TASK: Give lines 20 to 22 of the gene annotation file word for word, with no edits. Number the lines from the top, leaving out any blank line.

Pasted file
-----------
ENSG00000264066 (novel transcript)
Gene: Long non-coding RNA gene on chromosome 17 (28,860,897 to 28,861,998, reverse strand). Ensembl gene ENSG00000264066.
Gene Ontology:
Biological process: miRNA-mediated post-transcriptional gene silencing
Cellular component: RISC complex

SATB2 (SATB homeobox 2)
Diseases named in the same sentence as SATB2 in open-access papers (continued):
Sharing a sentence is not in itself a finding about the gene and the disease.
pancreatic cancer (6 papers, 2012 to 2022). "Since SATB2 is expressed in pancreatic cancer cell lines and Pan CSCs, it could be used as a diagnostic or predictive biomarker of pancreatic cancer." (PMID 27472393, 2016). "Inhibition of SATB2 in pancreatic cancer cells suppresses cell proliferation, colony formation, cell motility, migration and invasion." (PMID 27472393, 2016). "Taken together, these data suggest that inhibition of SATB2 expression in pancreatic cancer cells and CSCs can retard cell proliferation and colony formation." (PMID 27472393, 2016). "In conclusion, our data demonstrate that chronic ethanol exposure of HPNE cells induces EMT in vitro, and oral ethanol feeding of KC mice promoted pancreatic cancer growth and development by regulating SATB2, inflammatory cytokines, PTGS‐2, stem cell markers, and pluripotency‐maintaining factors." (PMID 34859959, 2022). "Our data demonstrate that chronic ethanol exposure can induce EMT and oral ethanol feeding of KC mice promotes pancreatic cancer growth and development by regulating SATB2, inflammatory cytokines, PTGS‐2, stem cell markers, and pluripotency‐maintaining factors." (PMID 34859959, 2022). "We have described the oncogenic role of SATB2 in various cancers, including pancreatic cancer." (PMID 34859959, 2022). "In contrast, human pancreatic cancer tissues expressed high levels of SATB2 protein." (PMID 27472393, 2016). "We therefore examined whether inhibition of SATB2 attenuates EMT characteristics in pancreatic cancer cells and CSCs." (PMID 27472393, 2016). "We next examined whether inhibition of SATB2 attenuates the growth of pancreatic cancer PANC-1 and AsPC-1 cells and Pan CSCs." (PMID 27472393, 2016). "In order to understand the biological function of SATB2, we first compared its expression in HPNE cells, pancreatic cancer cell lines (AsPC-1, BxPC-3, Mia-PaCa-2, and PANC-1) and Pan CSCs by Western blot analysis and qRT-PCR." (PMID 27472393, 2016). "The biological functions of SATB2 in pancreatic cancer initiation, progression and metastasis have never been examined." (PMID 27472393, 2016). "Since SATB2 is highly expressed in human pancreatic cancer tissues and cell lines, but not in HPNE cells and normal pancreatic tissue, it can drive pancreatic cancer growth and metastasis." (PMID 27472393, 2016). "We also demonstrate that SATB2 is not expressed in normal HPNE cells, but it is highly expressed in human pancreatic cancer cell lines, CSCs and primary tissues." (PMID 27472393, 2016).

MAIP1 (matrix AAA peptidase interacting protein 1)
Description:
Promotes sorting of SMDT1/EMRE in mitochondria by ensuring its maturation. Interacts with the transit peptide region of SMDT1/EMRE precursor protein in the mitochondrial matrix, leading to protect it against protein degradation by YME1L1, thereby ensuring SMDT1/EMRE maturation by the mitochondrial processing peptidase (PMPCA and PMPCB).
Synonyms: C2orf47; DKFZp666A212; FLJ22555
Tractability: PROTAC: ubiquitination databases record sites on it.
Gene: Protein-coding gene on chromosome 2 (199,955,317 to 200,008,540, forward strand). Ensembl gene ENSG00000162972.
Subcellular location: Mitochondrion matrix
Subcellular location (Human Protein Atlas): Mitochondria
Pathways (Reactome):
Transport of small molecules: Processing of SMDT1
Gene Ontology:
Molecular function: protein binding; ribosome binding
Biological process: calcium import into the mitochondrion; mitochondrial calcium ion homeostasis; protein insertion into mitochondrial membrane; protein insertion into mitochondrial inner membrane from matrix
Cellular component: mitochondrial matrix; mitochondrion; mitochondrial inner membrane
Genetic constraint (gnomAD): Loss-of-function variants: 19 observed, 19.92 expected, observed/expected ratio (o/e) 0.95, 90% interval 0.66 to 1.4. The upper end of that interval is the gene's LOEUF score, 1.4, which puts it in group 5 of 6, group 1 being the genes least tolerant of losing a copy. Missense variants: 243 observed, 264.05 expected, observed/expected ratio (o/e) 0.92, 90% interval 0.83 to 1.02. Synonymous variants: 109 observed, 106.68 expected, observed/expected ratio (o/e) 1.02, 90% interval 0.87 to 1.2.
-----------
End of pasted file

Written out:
Gene Ontology:
Molecular function: protein binding; ribosome binding
Biological process: calcium import into the mitochondrion; mitochondrial calcium ion homeostasis; protein insertion into mitochondrial membrane; protein insertion into mitochondrial inner membrane from matrix